Preschool Listening Games


By the time your preschooler reaches kindergarten, he will be expected to have developed solid listening skills. Playing games with your preschooler can help to develop those skills. Since most preschoolers enjoy playing games, they likely won’t even notice that — in addition to having fun — they are also building essential skills.

Simon Says

Playing Simon Says can help to develop your preschooler’s language comprehension and listening skills, according to the Center for Early Literacy Learning. When playing Simon Says, your preschooler is forced to follow the instructions closely that you give to stay in the game. Instructions you give may include, “Simon says run in a circle” or “Simon says jump up and down.” If you give an instruction without saying, “Simon says,” and your preschooler follows the instruction, he is out of the game. When your preschooler doesn’t follow the command because you didn’t say “Simon says,” praise him for his great listening skills.


For the preschooler who knows her numbers and letters, playing traditional Bingo can help increase her listening skills. During the game, your preschooler will have to listen carefully to the numbers and letters you call out. When she covers five number spots in a row or four numbers and the free space, she wins the game. If your preschool doesn’t yet have solid and number recognition skills, you can create your own Bingo game by making boards that use shapes, animals or other objects that your preschooler is familiar with. Call out these items to play and when your preschooler gets five in a row, she wins.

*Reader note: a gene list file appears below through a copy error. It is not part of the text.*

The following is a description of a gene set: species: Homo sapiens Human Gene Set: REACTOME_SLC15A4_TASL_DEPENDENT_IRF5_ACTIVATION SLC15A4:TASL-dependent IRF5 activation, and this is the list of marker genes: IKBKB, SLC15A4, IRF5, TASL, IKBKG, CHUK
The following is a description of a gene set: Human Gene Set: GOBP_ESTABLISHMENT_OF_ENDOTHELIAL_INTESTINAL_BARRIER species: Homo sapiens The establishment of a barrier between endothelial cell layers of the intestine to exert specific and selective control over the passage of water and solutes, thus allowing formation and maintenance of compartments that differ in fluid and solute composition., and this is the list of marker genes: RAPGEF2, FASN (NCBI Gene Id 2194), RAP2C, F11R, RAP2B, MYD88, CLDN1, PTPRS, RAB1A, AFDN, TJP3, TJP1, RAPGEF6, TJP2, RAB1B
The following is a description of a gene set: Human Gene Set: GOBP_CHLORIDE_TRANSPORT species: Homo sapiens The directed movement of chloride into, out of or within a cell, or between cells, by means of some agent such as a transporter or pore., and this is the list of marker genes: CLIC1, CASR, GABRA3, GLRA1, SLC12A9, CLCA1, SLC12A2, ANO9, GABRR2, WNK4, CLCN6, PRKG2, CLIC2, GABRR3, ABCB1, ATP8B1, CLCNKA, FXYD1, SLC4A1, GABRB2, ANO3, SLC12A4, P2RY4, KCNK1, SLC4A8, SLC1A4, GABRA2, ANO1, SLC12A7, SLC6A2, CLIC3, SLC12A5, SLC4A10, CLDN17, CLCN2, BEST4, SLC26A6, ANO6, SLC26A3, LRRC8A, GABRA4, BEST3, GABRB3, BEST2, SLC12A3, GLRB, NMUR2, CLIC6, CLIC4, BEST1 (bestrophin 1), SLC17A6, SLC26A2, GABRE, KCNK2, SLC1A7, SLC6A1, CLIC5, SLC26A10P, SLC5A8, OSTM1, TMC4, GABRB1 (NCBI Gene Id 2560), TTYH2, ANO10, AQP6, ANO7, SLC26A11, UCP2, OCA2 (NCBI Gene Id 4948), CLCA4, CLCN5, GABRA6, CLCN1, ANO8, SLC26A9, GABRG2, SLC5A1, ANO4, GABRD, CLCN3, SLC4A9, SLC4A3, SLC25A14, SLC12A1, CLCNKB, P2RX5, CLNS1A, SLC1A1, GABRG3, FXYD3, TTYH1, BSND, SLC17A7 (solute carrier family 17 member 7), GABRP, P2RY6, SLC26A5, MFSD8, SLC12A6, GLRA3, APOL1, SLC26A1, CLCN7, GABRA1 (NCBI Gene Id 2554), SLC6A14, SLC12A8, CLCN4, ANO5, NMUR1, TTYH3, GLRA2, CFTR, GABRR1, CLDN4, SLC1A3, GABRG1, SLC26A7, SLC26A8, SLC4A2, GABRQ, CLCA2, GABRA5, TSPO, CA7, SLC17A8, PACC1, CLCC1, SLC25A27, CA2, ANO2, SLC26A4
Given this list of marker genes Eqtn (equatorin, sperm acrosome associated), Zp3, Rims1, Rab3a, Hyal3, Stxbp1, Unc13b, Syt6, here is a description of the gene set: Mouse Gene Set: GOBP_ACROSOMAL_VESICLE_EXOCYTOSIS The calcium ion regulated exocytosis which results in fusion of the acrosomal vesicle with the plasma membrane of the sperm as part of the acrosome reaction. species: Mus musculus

Freeze Dance

Playing Freeze Dance can help your preschooler enhance his listening skills and learn to distinguish the difference between silence and sound, according to the When the music plays, instruct your preschooler to dance around. When the music stops, instruct him to stop and to freeze like a statue. Freeze Dance is a great game to play outside when your preschooler has friends over or inside in a large, open space. If you’d like, you can provide your preschooler with a scarf or hoop to dance with while the music is playing.



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